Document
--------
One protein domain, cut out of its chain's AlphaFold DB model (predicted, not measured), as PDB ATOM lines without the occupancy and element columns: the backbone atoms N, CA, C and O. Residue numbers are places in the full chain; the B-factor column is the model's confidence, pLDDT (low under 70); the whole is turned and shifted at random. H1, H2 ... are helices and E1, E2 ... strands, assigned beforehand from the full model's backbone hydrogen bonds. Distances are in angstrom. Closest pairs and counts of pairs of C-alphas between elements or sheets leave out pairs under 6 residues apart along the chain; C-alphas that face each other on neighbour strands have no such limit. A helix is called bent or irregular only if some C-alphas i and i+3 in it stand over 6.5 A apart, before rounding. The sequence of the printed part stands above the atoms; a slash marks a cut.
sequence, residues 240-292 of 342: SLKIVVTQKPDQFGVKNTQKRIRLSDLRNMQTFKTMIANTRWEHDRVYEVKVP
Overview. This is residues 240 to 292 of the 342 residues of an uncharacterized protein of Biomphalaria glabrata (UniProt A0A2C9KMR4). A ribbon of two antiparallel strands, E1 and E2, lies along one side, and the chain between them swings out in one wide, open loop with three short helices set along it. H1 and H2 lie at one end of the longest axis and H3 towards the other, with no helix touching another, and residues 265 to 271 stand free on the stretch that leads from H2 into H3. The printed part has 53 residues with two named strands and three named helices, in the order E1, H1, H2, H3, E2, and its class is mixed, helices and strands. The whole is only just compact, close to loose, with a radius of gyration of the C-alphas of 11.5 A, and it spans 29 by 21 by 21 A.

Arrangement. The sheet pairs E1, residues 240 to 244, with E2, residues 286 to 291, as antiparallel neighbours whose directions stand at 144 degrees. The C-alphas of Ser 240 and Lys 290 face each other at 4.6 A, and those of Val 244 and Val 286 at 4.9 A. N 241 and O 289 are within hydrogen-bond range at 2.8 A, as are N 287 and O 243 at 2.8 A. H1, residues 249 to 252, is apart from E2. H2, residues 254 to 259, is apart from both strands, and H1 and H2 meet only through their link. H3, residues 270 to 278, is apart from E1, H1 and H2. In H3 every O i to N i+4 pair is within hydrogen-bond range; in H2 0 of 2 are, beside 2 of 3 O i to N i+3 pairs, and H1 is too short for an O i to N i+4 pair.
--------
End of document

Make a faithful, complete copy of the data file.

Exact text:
One protein domain, cut out of its chain's AlphaFold DB model (predicted, not measured), as PDB ATOM lines without the occupancy and element columns: the backbone atoms N, CA, C and O. Residue numbers are places in the full chain; the B-factor column is the model's confidence, pLDDT (low under 70); the whole is turned and shifted at random. H1, H2 ... are helices and E1, E2 ... strands, assigned beforehand from the full model's backbone hydrogen bonds. Distances are in angstrom. Closest pairs and counts of pairs of C-alphas between elements or sheets leave out pairs under 6 residues apart along the chain; C-alphas that face each other on neighbour strands have no such limit. A helix is called bent or irregular only if some C-alphas i and i+3 in it stand over 6.5 A apart, before rounding. The sequence of the printed part stands above the atoms; a slash marks a cut.
sequence, residues 240-292 of 342: SLKIVVTQKPDQFGVKNTQKRIRLSDLRNMQTFKTMIANTRWEHDRVYEVKVP
Overview. This is residues 240 to 292 of the 342 residues of an uncharacterized protein of Biomphalaria glabrata (UniProt A0A2C9KMR4). A ribbon of two antiparallel strands, E1 and E2, lies along one side, and the chain between them swings out in one wide, open loop with three short helices set along it. H1 and H2 lie at one end of the longest axis and H3 towards the other, with no helix touching another, and residues 265 to 271 stand free on the stretch that leads from H2 into H3. The printed part has 53 residues with two named strands and three named helices, in the order E1, H1, H2, H3, E2, and its class is mixed, helices and strands. The whole is only just compact, close to loose, with a radius of gyration of the C-alphas of 11.5 A, and it spans 29 by 21 by 21 A.

Arrangement. The sheet pairs E1, residues 240 to 244, with E2, residues 286 to 291, as antiparallel neighbours whose directions stand at 144 degrees. The C-alphas of Ser 240 and Lys 290 face each other at 4.6 A, and those of Val 244 and Val 286 at 4.9 A. N 241 and O 289 are within hydrogen-bond range at 2.8 A, as are N 287 and O 243 at 2.8 A. H1, residues 249 to 252, is apart from E2. H2, residues 254 to 259, is apart from both strands, and H1 and H2 meet only through their link. H3, residues 270 to 278, is apart from E1, H1 and H2. In H3 every O i to N i+4 pair is within hydrogen-bond range; in H2 0 of 2 are, beside 2 of 3 O i to N i+3 pairs, and H1 is too short for an O i to N i+4 pair.